There is no outright cure for ovarian cancer but treatment options exist that can lead to complete or partial remission with such low odds of recurrence that the disease is cured in a practical sense. Some medical professionals may use the word “cure” when they really mean “remission,” “survival rate” or “cure rate.” Once a patient’s cancer is in remission, there may be no detectible signs or symptoms of the disease but the possibility of a recurrence at some point in the future always exists. Many medical professionals approach ovarian cancer as though it were a manageable chronic disease.
The practical goal of ovarian cancer treatment is typically remission because a recurrence is always possible even if the patient is apparently cured. If the remission is complete, there will be no detectable cancer cells and no signs or symptoms or the disease. Cancer cells may still be present, but are undetectable by current technologies; a possibility that makes many medical providers reluctant to assert that there is a cure for ovarian cancer.
A patient in partial remission may experience only mild symptoms, if any. However, there may be a small amount of detectable cancer cells. Generally, the longer the disease is in remission, the greater chance that the cancer has actually been removed.
The survival or cure rate varies widely between types of cancer. Most medical professionals will speak in terms of a five-year, ten-year, or 20-year survival rate or cure for ovarian cancer. The rate refers to the percentage of patients who are alive five, ten or 20 years after their diagnosis. This rate is affected by the stage of cancer, response to treatment, and the patient’s overall health among other factors. Such statistics are predictive but not determinative; each patient’s case is unique.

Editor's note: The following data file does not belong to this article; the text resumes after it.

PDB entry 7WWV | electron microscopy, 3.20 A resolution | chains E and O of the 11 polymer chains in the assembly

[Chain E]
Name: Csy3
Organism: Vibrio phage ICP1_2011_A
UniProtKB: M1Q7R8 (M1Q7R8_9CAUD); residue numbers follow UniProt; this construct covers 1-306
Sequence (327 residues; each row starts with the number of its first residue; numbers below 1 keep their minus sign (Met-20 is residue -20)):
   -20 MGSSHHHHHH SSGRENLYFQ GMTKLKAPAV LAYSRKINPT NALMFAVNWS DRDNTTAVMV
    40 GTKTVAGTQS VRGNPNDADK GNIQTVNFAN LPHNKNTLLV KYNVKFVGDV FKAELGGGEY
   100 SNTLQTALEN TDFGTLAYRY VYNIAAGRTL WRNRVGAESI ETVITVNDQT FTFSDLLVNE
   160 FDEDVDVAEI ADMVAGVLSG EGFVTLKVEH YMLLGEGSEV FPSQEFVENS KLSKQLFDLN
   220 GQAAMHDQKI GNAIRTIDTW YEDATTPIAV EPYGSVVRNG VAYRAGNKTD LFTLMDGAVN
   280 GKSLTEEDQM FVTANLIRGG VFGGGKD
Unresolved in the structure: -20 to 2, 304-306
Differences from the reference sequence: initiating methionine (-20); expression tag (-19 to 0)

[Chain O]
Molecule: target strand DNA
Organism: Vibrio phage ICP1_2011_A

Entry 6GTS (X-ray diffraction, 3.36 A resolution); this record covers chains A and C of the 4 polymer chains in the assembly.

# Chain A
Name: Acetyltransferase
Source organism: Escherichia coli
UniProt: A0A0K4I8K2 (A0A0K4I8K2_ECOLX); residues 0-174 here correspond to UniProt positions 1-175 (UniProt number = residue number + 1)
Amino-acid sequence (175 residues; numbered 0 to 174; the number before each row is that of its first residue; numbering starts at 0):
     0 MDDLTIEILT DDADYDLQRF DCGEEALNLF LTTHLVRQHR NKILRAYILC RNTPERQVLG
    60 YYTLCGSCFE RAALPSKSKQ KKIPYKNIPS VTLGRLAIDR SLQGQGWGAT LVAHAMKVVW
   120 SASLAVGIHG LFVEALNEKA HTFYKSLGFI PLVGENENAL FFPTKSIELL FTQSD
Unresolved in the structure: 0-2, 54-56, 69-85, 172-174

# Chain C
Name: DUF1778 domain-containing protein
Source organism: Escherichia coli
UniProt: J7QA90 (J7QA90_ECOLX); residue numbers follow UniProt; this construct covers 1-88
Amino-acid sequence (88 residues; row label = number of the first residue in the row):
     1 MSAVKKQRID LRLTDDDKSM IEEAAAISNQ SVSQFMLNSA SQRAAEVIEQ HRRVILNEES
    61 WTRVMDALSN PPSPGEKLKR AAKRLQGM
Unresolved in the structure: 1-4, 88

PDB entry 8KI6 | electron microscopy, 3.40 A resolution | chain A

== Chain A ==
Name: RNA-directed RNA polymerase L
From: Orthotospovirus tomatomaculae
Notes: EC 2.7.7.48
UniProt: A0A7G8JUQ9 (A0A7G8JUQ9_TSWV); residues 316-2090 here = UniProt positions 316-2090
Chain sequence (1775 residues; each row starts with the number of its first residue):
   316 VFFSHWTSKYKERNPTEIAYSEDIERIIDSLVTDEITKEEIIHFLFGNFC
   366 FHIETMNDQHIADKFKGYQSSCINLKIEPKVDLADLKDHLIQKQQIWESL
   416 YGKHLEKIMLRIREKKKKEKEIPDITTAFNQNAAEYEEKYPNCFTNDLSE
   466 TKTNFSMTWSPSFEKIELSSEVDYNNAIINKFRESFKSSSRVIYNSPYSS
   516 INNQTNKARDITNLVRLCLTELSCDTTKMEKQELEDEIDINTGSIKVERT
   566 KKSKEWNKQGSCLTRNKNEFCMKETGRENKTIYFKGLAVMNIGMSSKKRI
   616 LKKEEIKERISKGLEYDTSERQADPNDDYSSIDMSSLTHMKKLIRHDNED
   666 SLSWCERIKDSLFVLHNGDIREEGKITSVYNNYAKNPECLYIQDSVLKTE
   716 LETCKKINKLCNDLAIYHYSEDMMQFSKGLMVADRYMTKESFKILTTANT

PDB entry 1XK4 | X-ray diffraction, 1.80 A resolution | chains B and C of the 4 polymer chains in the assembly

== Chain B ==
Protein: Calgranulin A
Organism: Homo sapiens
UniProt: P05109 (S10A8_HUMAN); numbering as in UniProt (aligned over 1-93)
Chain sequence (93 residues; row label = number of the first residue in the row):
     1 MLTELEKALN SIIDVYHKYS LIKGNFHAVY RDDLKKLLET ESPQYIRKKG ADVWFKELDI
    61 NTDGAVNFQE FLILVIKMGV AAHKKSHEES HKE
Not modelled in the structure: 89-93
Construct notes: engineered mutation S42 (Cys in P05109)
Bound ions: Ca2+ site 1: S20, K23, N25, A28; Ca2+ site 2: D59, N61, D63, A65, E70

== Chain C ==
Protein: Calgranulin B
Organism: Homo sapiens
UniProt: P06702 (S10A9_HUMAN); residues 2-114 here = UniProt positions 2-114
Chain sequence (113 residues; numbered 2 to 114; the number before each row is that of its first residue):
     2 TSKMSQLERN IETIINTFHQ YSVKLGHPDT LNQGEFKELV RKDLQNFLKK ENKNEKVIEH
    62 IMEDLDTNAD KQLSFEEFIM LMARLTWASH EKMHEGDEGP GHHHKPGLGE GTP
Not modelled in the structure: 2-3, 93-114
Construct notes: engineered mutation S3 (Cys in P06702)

Remission or a cure for ovarian cancer is more likely if the disease is detected in its earliest stages. Routine screening such as a pelvic examination is generally performed during a woman’s annual physical checkup with her medical provider. Abnormal results may require additional testing like an ultrasound, surgery to remove tissue samples for testing and a CA 125 blood test. If cancer is detected, it will be given a stage from I to IV based on how far the disease has spread beyond the ovaries.
The typical treatment plan for ovarian cancer begins with surgery that removes both ovaries, fallopian tubes, uterus, nearby lymph nodes and the omentum. The surgery is often followed by chemotherapy. Research into more effective treatments, detection techniques and a possible cure for ovarian cancer are ongoing.
When a doctor discusses a patient’s prognosis, he or she may use the term “cure” or “remission,” “survival rate,” or “cure rate.” A doctor should be specific with regard to whether the remission is partial or complete and whether the cure or survival rate is five, ten, or 20 years. Such details can help a patient determine the likelihood of recurrence within his or her lifetime.